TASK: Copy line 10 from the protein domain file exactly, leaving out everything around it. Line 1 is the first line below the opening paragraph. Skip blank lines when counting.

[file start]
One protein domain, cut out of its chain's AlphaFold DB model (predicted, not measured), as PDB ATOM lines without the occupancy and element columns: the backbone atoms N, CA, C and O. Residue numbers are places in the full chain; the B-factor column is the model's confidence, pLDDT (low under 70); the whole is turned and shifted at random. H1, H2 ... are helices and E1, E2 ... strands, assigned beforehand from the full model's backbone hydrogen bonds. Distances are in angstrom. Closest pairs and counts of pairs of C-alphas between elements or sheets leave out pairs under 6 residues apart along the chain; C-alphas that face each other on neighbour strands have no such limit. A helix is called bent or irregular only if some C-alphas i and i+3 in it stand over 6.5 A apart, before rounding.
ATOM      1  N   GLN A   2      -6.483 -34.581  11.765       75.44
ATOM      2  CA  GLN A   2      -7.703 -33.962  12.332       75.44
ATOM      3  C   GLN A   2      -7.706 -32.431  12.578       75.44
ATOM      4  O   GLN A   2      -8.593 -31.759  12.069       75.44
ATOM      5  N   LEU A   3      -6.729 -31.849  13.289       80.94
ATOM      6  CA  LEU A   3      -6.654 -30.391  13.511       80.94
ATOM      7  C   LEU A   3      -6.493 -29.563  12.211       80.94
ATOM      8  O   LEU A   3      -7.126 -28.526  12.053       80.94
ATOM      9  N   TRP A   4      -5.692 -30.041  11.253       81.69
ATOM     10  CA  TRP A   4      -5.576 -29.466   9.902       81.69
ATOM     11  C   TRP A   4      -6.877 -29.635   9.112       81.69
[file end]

ATOM     10  CA  TRP A   4      -5.576 -29.466   9.902       81.69